As part of restoring my Amiga 1000 into the beautiful machine it once was, I wanted to be able to use the floppy drive without having to use a USB stick in the hole to eject it. And here my adventure starts…

I asked a friend who is great at 3D printing and we couldn’t find any stock 3D file to match. We also found it difficult to determine how the original button actually fitted to the clip.

The clips hold a magnet which triggers a reed switch so that the drive can sense when a disk is inserted. That is actually really smart, but makes figuring out how to fit a button that is stable a bit more difficult.

I then came up with a plan B, root through my Amiga stock and see if there is any replacement drive that will fit. As luck would have it a stock Chinon drive from an Amiga 500 fits perfectly, button and all, the Amiga 500 is also the same colour as the Amiga 1000 so it wouldn’t look out of place.

The main issue is the drive LED. For the Amiga 500 this is handled on the motherboard when the Amiga engages the drive motor. On the Amiga 1000 this is directly wired to the PCB of the floppy drive. After a bit of fiddling with a multimeter I figured a few things out and then I found someone else had done the exact same thing in the past. Simply add a 2.2K resistor to R13 and then the A/K pads are for the LED.

After a lot of testing to make sure I wouldn’t damage the Amiga 1000’s LED I gave it a try…

I cleaned up the soldering and put some heat shrink over the connectors to the LED and this was ready to go. I put this in the Amiga 1000 to do the final test, turned it on and… I was greeted to a light blue screen.

A light blue screen indicates that the Write Controlled Store (WCS) has failed a memory test. Backing up a bit, you’ll remember that my Amiga 1000 has a mezzanine board.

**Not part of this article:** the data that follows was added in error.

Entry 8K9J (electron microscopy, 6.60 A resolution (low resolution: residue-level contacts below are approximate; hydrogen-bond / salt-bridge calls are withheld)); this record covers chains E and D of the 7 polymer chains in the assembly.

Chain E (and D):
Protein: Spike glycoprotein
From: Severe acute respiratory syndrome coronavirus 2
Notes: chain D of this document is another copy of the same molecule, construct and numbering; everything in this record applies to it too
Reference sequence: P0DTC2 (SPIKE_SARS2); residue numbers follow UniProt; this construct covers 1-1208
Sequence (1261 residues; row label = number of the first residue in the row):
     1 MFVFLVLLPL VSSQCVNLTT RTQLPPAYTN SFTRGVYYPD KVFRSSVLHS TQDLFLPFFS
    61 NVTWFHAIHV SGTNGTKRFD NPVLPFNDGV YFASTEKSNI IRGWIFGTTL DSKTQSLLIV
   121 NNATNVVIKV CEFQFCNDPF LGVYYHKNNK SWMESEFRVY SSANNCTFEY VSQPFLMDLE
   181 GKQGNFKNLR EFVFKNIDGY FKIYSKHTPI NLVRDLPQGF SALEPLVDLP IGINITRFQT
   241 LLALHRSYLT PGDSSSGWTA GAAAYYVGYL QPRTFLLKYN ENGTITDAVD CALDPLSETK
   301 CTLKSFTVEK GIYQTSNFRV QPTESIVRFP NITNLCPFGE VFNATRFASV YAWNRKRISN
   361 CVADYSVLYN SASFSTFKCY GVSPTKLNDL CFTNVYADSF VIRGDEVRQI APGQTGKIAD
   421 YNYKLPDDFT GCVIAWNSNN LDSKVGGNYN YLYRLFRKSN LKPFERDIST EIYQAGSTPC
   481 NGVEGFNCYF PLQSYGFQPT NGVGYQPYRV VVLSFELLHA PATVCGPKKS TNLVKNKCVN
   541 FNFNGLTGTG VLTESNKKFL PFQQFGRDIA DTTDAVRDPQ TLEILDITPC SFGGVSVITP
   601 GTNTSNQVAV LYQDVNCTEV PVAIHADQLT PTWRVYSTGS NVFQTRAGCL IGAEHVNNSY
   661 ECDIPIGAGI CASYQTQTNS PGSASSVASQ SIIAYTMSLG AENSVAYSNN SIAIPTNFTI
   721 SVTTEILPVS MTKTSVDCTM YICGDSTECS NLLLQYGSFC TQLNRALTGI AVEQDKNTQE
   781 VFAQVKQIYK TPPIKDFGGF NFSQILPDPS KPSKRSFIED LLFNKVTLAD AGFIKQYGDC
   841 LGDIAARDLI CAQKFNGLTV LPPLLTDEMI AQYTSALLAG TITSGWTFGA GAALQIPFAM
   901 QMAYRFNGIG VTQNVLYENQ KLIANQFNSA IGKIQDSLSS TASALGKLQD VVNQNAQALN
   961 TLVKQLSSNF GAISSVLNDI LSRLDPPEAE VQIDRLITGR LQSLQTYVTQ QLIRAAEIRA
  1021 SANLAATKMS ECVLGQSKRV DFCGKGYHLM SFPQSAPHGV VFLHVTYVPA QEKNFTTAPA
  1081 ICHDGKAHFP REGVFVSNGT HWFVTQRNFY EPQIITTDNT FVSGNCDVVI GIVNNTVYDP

This is the WCS board. When the Amiga 1000 was first release the full ROM wasn’t quite ready, so there is a very small ROM which is designed to read the Kickstart ROM from a floppy disk and write it to the 256KB of RAM on this board. The RAM is mapped to 0xFC0000 – 0xFFFFFF. It will then lock the board until it is powered off.

So, I figured I would try and figure out which RAM chip was bad. I wrote a PiStorm test based on buptest to test this RAM area. It passed! LIV2 then gave me a truncated version of DiagROM so that it would fit in the bottom 256K of ROM space so that I could test the top area, and… It passed!

But wait a minute, something looks “off”… Let’s try a normal boot again…

Son of a…. So, I wasn’t seeing a light blue screen at all. What I was seeing was a grey screen whilst the boot ROM diagnostics were running, not giving it enough time and assuming the RAM was bad. In reality the red wire in my SCART lead had broken… One quick SCART lead change later, and…

After a couple of hours of complex diagnostics it turns out it was a simple SCART cable that was the problem. Whilst frustrating I have learned more about the Amiga 1000 boot sequence than I ever wanted to know and it seems the Amiga 1000 is actually working fine. All ready for cleanup.